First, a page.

The Wisconsin gubernatorial race is receiving huge amounts of cash on both sides. In addition to the direct spending by the campaigns themselves, various outside advocacy groups have pumped significant money into the race. Mary Burke has received support from expected groups such as the SEIU, AFSCME, the AFL-CIO umbrella organization, the Wisconsin Education Association Council (WEAC), EMILY’s List, and other left-of-center operations.
But she has also received support in the form of significant spending by the Madison, Wisconsin-based Wisconsin League of Conservation Voters, which has spent $1.3M in this election cycle. Some of it went towards running ads such as this one:
To understand what this ad is about, it is necessary to review Wisconsin’s economic situation and a little recent history. Generally speaking, the western half of Wisconsin is poorer than the eastern half, and the poorest area of all is the northwestern quadrant. Sparsely populated, there is little industry there. The economy relies primarily upon tourism, especially that associated with fishing, hunting, and farming. One of the few industrial operations is the mining of extremely fine glacial sand, which is plentiful in the region — and is also a key product used in the fracking operations which have made North Dakota an economic powerhouse.
The environmentalist movement is sharply opposed to fracking and therefore they are opposed to the mining of the glacial sand. The sand pits are generally on private land though, so they have been unable to do much to halt it.
One of Scott Walker’s more substantial attempts to boost job creation in Wisconsin involves the significant deposits of high-grade iron ore in northwestern Wisconsin, which the Gogebic Taconite mining concern mentioned in the ad proposed exploiting. The mine would involve thousands of construction jobs for creating the infrastructure for the operation and digging the mine shafts themselves, as well as hundreds of more permanent jobs for equipment operators and miners once the operation is running. The project also would have a major impact on the economy of southeastern Wisconsin, as two major manufacturers of mining equipment — Joy Global and Caterpillar — have operations there.
From the start, the project was met with dogged Democratic opposition, both from the environmentalist lobby and from Democrats eager to reject any proposal put forward by the Republican administration. Put bluntly, it is in their best interest for Scott Walker to fail and for thousands of Wisconsin families to remain dependent to some degree on government aid.
This position has put the Democrats into direct conflict with what has until now been a core constituency: private labor unions. Most of the jobs created will involve members of construction, heavy equipment operators, and manufacturing unions across the state; these unions have been staunch advocates of the mining project.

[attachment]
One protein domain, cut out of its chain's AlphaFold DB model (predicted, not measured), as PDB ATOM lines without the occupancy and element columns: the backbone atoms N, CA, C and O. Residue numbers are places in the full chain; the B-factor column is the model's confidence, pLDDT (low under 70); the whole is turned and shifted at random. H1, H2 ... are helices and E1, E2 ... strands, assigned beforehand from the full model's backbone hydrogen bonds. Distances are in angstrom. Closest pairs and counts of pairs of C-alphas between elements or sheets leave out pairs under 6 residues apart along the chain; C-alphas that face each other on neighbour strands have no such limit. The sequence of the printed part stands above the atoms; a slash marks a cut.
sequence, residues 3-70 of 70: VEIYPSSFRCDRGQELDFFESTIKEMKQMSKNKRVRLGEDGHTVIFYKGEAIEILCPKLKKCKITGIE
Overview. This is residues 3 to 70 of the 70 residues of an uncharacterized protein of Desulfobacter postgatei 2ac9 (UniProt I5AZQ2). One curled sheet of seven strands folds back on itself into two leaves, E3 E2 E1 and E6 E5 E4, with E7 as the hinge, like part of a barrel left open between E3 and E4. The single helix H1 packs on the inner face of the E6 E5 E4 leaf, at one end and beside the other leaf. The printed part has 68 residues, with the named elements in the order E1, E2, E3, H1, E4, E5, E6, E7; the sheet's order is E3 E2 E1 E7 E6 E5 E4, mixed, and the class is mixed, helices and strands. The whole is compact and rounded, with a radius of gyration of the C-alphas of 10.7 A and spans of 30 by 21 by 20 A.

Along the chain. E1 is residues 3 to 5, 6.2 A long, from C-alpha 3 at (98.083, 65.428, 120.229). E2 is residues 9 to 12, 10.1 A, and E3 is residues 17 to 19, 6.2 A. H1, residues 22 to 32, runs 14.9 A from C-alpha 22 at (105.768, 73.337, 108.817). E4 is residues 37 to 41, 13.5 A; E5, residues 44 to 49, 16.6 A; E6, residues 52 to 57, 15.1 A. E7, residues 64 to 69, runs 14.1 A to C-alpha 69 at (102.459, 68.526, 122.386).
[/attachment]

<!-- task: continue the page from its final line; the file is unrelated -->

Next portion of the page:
After much posturing, the Republican legislature was able to alter Wisconsin’s extremely restrictive environmental laws, which allowed for endless objections to be filed by any interested party. These objections had been used to delay the permit process and thus severely hamper the operation.
And this, the halting of baseless, tactical objections, is the supposed “relaxation of environmental protections” mentioned in the Journal Sentinel headline which appears in the ad.
Gogebic Taconite made a $700,000 contribution to a third-party advocacy group which has been airing ads touting Walker’s job-creation performance in the teeth of the Democratic and environmentalist opposition. The ad linked above seeks to somehow tie Gogebic’s contribution with Walker’s signature on the bill permitting the go-ahead of the mining operation.
Again, Gogebic paid a third party. Not Walker.
Exactly like all that union money that has poured into third-party pro-Mary Burke ads.
This ad is now part of the general leftist theory about Scott Walker: that he must somehow be orchestrating some shadowy, conspiratorial “coordination” between his campaign and conservative third-party groups like the Club for Growth and Americans for Prosperity. This palpable hatred and desire to smear Walker fueled the “John Doe” witch hunt engineered by Milwaukee District Attorney John Chisholm and his WEAC-supporting wife, ironically an effort to prevent Walker from doing something not remotely as appalling as Chisolm’s obvious coordination with the Mary Burke campaign. Like when the release of a Mary Burke ad alleging unspecified “scandals” surrounding Walker’s administration came mere hours before a dump of 16,000 pages of Walker’s emails by the Milwaukee county executive.
It is only “conspiratorial coordination” when Walker does it, apparently. And now he’d risk your kids’ water so a second party could purchase a third party ad or something. These strange times in Wisconsin are building up to one fascinating Election Day.
(For complete 2014 midterm coverage, get your campaign fix on The Grid.)